WSGI - How Does It Affect Me?

Damjan gdamjan at
Sun Oct 8 23:47:24 CEST 2006

> So I keep hearing more and more about this WSGI stuff, and honestly I
> still don't understand what it is exactly and how it differs from CGI
> in the fundamentals (Trying to research this on the web now)
> What I'm most confused about is how it affects me.  I've been writing
> small CGI programs in Python for a while now whenever I have a need
> for a web program.  Is CGI now considered "Bad"?  

Well, mostly "yes" :)

> I've just always 
> found it easier to write something quickly with the CGI library than
> to learn a framework and fool with installing it and making sure my
> web host supports it.
> Should I switch from CGI to WSGI?  What does that even mean?  What is
> the equivalent of a quick CGI script in WSGI, or do I have to use a
> framework even for that?  What do I do if frameworks don't meet my
> needs and I don't have a desire to program my own?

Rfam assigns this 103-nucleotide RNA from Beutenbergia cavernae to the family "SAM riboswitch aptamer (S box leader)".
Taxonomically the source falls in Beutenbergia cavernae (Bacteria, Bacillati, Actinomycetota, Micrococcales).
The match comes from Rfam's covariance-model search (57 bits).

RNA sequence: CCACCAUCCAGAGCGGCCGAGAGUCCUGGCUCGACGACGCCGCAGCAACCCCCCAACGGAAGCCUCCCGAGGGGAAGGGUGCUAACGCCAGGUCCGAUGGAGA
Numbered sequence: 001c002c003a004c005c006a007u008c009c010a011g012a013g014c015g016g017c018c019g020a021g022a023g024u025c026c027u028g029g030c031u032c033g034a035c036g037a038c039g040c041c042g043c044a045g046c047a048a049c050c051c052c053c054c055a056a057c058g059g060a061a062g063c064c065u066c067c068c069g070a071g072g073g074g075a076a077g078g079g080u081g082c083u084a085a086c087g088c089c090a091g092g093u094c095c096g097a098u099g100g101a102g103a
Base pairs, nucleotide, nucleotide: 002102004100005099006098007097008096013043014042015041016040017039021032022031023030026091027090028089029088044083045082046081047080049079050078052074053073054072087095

def simple_app(environ, start_response):
    """Simplest possible application object""" 
    status = '200 OK'
    response_headers = [('Content-type','text/plain')]
    start_response(status, response_headers)
    return ['Hello world!\n']

To serve it as a CGI just:
from wsgiref.handlers import CGIHandler

It's not that complicated isn't it... and later you might want to move to
mod_python, scgi or fastcgi or IIS... you will not have to modify
simple_app a bit.

OR... you might want to use the EvalException middleware... just wrap your
simple_app like this:
app = EvalException(simple_app)

(well, due to it's simplicity EvalException can only work in single-process,
long running WSGI servers like not in CGI) so:

s = wsgiref.simple_server.make_server('',8080, app)

More info at

> 3. Using IIS at all for that matter, does WSGI work on IIS, do any
> frameworks?

There's an IIS server gateway (WSGI server) but you can always run WSGI
applications with CGI, as seen above.


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